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Today I had the chance to talk to Geodelic founder Rahul Sonnad, former Microsoft engineer and founder of thePlatform (acquired by Comcast in 2006).

Geodelic, founded in 2008 with funding from Clearstone and Shasta Ventures, is working on a somewhat novel approach to location-based mobile apps. Instead of just locating the nearest gas station or coffee shop, it goes deeper to provide info on what different locations are all about.

Content and Context

The information Geodelic provides can include everything from the historical significance of a city intersection to promotions within a mall or store. It operates as more of a discovery engine than a search engine: Different points of interest from a variety of categories are automatically served based on where users are.

Users can then choose to drill down deeper into certain categories or specific points of interest that are recommended. This drill-down is not only treated as an “opt in” for more info, but also as a more precise indication of where the user is. Otherwise, it’s difficult to tell by lat/long whether a user is standing inside a Blockbuster or the McDonald’s next door.

Next comes the content — something that is always challenging in the local space. To do this, Geodelic plans to work with a number of different points of interest, theme parks, malls, casinos, and other sources of localized content and promotions.

It’s currently in late-stage discussions with shopping malls and theme parks, for example, to build a database of geocoded content that is served through its app, depending on where users are on site. Another possibility, according to Sonnad, is the development of branded apps for these entities.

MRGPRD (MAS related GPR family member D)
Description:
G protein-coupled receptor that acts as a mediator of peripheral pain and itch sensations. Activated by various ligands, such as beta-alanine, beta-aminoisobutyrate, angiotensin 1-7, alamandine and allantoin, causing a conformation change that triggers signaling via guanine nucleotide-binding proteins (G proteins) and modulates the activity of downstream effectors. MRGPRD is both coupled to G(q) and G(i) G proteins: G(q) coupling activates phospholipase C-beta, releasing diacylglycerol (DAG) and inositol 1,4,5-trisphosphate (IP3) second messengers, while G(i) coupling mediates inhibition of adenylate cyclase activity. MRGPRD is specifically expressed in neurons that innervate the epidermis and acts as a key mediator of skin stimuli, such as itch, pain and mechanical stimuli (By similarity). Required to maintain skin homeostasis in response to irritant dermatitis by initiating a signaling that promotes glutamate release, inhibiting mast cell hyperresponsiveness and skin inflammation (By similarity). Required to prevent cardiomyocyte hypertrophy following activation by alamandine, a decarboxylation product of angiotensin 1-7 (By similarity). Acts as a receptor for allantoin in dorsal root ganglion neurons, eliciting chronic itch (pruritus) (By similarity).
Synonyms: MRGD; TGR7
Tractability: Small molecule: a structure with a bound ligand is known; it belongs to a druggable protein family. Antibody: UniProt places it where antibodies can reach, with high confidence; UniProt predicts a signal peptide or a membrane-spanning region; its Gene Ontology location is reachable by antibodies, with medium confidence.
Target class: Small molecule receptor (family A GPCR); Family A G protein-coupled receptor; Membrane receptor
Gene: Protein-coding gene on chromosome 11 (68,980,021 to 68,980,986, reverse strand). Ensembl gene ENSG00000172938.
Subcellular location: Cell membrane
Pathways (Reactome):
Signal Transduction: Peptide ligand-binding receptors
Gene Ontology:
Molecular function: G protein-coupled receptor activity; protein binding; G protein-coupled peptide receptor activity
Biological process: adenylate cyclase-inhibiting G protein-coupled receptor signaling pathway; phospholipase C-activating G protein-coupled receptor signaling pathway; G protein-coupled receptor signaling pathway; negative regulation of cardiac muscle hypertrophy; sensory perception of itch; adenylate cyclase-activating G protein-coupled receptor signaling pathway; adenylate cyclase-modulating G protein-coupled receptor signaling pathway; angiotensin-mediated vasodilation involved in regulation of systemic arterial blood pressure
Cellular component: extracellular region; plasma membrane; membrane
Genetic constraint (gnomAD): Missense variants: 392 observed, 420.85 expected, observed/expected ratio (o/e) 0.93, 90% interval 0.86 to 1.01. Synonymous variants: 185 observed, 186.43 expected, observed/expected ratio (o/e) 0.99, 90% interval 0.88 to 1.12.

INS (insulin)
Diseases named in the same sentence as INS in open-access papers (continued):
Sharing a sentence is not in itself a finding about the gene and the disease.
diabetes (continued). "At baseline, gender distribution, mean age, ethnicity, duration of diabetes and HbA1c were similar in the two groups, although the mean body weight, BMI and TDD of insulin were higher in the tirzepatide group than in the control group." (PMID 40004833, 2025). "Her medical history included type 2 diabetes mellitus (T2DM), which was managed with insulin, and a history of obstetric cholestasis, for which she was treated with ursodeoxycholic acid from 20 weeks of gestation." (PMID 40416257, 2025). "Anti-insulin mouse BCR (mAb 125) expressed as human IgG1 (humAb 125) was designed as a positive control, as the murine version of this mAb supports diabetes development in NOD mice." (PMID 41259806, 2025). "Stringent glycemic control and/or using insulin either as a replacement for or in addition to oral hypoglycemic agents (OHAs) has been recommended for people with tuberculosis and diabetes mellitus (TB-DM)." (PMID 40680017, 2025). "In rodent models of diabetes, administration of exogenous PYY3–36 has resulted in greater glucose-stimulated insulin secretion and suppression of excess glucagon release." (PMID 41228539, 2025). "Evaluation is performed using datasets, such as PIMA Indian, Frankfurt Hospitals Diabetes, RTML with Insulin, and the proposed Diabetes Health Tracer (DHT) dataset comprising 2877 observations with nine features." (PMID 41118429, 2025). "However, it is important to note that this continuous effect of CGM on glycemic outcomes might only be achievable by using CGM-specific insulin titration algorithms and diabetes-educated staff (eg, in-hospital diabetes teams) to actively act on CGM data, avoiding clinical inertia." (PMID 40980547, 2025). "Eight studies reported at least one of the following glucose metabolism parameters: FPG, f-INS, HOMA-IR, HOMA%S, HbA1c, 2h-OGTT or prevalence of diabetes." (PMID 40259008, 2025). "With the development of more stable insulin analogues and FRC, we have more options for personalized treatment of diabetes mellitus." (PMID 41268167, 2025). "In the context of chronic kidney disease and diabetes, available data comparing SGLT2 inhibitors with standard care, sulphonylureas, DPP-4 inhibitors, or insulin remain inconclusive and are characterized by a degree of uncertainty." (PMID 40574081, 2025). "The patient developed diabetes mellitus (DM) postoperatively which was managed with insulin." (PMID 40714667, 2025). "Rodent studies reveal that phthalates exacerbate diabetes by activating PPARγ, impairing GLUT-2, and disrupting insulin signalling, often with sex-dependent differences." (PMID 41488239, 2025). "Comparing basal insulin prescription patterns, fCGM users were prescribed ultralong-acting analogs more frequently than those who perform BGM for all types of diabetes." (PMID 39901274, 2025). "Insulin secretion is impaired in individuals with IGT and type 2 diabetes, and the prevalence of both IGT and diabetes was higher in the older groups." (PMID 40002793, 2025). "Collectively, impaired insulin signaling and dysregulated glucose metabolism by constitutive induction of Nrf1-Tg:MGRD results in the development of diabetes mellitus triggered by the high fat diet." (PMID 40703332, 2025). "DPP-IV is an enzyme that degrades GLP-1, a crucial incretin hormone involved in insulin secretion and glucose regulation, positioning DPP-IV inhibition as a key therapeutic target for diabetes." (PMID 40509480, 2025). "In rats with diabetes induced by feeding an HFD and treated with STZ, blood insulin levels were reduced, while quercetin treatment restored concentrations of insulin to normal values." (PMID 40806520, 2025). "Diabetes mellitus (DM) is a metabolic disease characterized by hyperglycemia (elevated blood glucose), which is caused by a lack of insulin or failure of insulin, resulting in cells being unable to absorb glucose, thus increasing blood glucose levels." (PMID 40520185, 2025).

Later will come the long tail of fragmented SMBs that are harder to tackle from a sales perspective but nonetheless hold a massive market opportunity. That’s where a channel relationship with local media publishers (YPs, newspapers, etc.) will likely come into play.

If You Build It

In the meantime, the name of the game is building a sticky product. So far, Geodelic appears to have done that. It is based largely on location awareness, discovery features, and limited typing. This includes an interface similar to Apple’s Cover Flow, which Sonnad coined “discovery flow.”

In short, it doesn’t port an online product to a smaller screen; it’s built uniquely for a touch screen-based/location aware/accelerometer-enabled mobile device. The same can be said of many success stories on the iPhone, including Urbanspoon and TapTap Revenge.

Marketing the app is also a challenge, acknowledged Sonnad, something made more difficult by the increasing amount of noise in the mobile app market. The strengths of the Geodelic app should carry it a certain distance, but cross promotions with some of its partners (theme parks, content networks, etc.) are hoped to gain additional penetration.

The app is currently being tested and will roll out first for the iPhone some time in the next few months, then likely for Android-based devices. In the meantime, check out the video on the company’s home page that does it better justice.

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